Those who strike at a shadow asp with weapons will find it difficult to harm. Although it can be harmed by any normal weapons, the snake's agility makes it very hard to hit; a hold monster spell used to immobilize one would lower its AC. Although bludgeoning and slashing weapons inflict full damage to shadow asps, piercing attacks (such as from arrows, spears, pikes, etc.) do only half damage. Any single shadow asp can be instantly slain by the casting of a light or continual light spell that has been directly targeted on the creature (no saving throw is allowed then). Illuminating spells used to destroy shadow asps provide no additional light for vision, being cancelled out at once. Shadow asps are not undead and cannot be turned by priests or harmed by holy symbols or water. They are summoned creatures and can be held back by spells like protection from evil.

Habitat/Society
Shadow asps are magical creatures summoned by the priests of certain gods worshiped in Har'akir (Osiris, Set, or Nephythys). The ceremony by which these creatures are called into existence is a tightly guarded secret. Shadow asps are very territorial when summoned. They slither about the area surrounding the place where they were summoned and maintain a constant vigil against the intrusions of potential grave robbers or defilers. It is not uncommon for priests to place them in confined areas as traps. Thus, a hidden catch might cause the hollow base of a statue to fall open, releasing dozens of trapped shadow asps, or a trap door might drop trespassers into a pit with a number of these serpents slithering at its bottom. Because they turn their victims into shadows, there is a 40% chance of finding 1d6 shadows (q.v.) with any group of shadow asps.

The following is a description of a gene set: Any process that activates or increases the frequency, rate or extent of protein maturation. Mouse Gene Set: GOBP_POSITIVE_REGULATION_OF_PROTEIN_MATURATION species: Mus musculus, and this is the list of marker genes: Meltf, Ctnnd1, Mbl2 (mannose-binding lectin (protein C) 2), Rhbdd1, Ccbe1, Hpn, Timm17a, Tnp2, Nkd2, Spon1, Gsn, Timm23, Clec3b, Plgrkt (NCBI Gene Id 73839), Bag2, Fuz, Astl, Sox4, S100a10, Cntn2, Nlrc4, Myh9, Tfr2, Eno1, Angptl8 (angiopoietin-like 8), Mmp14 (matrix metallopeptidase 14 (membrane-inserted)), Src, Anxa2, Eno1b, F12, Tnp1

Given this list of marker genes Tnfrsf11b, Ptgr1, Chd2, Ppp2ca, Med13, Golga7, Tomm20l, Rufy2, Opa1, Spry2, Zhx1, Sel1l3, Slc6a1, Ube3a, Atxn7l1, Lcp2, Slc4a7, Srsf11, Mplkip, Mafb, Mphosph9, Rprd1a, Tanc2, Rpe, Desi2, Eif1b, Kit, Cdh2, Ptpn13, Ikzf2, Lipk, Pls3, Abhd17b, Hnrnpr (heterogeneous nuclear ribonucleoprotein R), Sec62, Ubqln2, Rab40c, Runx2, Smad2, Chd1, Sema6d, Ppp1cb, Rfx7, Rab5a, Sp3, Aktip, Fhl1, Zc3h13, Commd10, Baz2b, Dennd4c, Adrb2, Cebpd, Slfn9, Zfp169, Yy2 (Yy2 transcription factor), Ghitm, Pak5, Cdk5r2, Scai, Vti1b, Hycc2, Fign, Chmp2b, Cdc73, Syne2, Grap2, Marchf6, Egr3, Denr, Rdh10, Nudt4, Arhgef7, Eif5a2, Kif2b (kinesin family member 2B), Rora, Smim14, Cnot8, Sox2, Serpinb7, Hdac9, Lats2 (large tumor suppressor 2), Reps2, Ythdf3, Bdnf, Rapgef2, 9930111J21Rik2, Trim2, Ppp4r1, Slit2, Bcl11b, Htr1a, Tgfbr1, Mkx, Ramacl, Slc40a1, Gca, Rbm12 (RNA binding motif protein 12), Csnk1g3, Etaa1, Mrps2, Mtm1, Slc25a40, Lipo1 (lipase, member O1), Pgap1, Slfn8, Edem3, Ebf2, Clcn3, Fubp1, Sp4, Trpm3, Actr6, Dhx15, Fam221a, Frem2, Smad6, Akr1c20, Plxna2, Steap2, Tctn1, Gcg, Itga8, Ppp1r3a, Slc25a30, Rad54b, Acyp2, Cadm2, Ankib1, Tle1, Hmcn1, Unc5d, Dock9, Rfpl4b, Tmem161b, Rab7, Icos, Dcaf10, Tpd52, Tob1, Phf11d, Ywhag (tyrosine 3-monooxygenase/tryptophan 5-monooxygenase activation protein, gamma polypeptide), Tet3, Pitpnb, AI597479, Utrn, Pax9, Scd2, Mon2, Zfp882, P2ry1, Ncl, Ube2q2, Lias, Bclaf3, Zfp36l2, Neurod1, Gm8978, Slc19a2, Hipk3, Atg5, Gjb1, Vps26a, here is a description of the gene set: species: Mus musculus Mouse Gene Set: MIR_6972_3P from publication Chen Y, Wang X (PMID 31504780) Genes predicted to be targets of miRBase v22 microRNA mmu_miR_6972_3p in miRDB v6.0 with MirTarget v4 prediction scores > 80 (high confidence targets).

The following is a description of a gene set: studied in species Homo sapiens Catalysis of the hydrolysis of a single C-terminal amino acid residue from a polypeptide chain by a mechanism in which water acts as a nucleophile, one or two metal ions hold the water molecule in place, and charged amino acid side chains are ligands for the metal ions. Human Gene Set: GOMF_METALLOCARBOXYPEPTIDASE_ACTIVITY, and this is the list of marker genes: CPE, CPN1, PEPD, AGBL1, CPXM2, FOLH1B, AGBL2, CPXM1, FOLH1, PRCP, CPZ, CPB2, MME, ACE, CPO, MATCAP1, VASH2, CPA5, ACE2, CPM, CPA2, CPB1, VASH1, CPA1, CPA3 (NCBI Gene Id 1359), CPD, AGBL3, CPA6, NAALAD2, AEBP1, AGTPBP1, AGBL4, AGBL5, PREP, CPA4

Ecology
Shadow asps are not a part of the physical world. Because of their extradimensional origins, they play no part in the grand scheme of nature apart from bringing death to their victims and creating undead shadows.
« Last Edit: December 31, 2010, 07:38:46 PM by EO »

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Midnight Cat
« Reply #5 on: December 31, 2010, 07:50:30 PM »
Midnight Cat

Little is known about these brooding creatures save that they are found most frequently in the company of evil spellcasters. While they are often sought out for their rumored ability to lift curses, they are greatly feared for their ability to bestow the same. The most dreadful and least understood power of these ebon felines, however, is their ability to consume the very spirit of a living being, leaving behind a drained and empty shell.

Midnight cats are easily mistaken for ordinary house cats with luminous coats of soft, ink-black fur. A closer examination, however, will reveal that their luminous yellow-green eyes are utterly pupilless and glow with an inner light in even the darkest of places.